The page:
Ecosystems are subject to natural and anthropogenic (i.e. human-induced) environmental changes. Professor Bruno Streit conducts research on the numerous and complex links between ecological change, evolutionary adaption and the consequences of environmental pollution. He and his team do their research by analysing land-living, freshwater, and marine organisms from various places around the world. Currently, these organisms range from water fleas, crabs and freshwater fish, to squirrels, monkeys and antelopes. When analysing the ecology of these creatures, these scientists not only study what is known about their biology, but also the extent to which their evolutionary history was dependent on geological processes and environmental change. For instance, a rise in water temperature may, in the short term, alter the dispersal zone of water-snails, but in the long-term, new genetic lineages may become dominant. Furthermore, genetic combination (hybridisation and introgression) can eventually result in new speciation. As part of their research, Streit and his group reconstruct climate change in their examination of water flea eggs, which – in spite of a period of up to 50 to 70 years of inactivity in sediment – can still be revived and used as a model organism in climate change experiments.
In addition to applying molecular biological methods, the team also uses behavioural systems when looking at communication networks in both fish and rabbit populations. Streit recognizes the importance of always keeping human impact on nature at the forefront of his research. "The objective of my work is to explore and protect biodiversity. I want to engender respect for species diversity, and genetic diversity found within species, as well as diversity in ecosystems." In 2004, with this objective in mind, he and his colleagues founded the "Bio-Frankfurt Network of Biodiversity" of which he is spokesman. This network currently brings together sixteen institutions involved in research, education, nature conservancy and development cooperation. Their objective is to increase both public interest and awareness, and to encourage steps towards ensuring a sustainable approach to the protection of species, as well as to raise funds for research. Streit wants to impart these concerns to his students and to provide them with the essential knowledge and methods they need.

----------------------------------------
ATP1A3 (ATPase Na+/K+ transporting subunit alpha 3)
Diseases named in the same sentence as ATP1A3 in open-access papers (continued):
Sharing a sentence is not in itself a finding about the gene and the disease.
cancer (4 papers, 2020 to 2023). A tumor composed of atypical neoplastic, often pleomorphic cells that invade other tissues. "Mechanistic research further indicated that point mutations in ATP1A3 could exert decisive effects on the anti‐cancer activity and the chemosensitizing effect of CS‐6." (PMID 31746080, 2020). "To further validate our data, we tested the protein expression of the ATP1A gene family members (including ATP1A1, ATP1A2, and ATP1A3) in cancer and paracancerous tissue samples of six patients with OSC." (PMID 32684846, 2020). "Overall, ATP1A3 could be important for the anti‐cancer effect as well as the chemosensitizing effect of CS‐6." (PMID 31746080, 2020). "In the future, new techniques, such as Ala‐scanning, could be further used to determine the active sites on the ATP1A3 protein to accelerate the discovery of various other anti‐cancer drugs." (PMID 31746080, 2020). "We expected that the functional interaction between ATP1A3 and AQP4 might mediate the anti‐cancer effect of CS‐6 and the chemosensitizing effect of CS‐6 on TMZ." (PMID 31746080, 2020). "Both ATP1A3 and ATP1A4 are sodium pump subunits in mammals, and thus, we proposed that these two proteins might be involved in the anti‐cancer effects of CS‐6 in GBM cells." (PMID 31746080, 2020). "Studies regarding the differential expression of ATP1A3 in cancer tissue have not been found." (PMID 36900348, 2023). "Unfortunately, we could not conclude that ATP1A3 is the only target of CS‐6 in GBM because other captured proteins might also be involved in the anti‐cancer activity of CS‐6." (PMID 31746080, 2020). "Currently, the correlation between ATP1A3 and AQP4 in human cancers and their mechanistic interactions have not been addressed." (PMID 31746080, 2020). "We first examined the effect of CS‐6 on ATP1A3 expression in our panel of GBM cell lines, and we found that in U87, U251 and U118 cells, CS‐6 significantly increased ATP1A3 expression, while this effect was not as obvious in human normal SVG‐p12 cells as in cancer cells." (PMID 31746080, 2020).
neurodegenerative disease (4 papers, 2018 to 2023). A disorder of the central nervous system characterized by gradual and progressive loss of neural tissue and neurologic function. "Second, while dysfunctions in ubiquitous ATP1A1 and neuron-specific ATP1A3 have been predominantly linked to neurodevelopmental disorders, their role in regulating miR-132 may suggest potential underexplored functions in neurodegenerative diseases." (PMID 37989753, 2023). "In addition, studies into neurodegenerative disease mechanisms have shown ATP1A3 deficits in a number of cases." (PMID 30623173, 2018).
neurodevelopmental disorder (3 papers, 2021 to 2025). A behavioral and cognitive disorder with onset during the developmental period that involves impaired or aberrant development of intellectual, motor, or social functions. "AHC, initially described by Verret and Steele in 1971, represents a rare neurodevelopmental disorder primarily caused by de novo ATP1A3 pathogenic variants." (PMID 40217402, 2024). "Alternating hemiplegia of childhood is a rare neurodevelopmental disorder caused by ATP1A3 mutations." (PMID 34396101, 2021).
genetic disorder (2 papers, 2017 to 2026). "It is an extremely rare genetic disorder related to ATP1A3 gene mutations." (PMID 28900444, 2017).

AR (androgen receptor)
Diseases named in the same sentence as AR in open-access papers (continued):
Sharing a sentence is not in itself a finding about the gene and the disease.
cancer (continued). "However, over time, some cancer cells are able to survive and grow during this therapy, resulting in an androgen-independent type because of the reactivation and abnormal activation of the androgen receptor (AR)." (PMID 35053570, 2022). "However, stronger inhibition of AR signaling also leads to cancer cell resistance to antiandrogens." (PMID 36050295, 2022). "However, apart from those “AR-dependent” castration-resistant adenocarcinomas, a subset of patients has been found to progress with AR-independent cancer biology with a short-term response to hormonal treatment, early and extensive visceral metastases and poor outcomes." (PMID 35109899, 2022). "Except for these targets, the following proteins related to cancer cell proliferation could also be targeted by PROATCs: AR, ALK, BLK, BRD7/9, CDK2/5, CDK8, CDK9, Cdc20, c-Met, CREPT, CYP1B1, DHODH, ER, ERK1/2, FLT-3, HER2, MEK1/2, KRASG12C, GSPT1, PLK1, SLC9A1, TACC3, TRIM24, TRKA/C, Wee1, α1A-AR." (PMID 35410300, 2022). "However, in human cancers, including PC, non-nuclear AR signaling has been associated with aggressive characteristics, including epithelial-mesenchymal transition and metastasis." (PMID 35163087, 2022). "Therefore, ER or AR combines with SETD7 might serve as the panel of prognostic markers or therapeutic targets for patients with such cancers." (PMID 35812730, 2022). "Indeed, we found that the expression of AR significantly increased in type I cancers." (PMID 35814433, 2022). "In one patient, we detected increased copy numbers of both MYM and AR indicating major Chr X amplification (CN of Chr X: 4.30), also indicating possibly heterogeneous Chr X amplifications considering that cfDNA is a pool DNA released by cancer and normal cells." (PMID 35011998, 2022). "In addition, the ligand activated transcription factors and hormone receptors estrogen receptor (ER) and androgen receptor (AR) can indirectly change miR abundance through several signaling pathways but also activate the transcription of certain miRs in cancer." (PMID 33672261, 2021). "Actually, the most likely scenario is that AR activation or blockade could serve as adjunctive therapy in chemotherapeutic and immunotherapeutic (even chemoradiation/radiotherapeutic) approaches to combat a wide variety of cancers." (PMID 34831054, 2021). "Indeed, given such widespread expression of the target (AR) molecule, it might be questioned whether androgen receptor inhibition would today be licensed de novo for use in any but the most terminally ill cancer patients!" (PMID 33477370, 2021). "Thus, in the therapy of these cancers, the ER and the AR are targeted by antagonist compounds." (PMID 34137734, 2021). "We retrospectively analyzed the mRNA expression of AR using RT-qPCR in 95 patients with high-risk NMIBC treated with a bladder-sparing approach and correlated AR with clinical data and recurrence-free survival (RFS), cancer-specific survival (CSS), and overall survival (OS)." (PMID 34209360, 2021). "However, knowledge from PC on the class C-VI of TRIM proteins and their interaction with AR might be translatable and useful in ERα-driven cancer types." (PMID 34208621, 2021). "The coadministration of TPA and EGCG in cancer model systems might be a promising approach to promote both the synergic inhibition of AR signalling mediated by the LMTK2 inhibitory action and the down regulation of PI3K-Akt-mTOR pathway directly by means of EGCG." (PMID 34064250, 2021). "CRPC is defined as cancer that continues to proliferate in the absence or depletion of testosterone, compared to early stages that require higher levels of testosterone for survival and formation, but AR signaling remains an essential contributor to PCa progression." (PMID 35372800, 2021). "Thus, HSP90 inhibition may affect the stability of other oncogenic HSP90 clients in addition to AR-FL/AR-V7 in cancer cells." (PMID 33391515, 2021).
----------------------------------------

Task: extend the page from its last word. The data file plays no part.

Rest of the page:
Subsequent to completing his degree in Biology in Basel, Bruno Streit wrote his doctoral thesis on the ecology and energy flow of freshwater snail populations (Ancylus fluviatilis) in the Lake Constance area. As a postdoctoral researcher, he conducted research on environmental toxicology and received his Habilitation from the University of Basel in 1979. After serving as an acting professor with a research focus on soil ecology, he was given a two-year research scholarship to work at the Department of Biological Sciences at Stanford University, California, U.S.A. Streit was appointed professor at Goethe University Frankfurt in 1985 and from 2005 served three years as Founding Director of the Institute of Ecology, Evolution und Diversity. Since 2008, Streit has been a cooperating member in the Biodiversity and Climate Research Centre (BiKF) of the Senckenberg Nature Research Society and of the Goethe University Frankfurt.
Prof. Dr. Bruno Streit
Institute of Ecology, Evolution und Diversity
Max-von-Laue-Str. 13 (Biologicum, Flügel C)
60438 Frankfurt am Main
Telephone: +49 (0)69 798 42160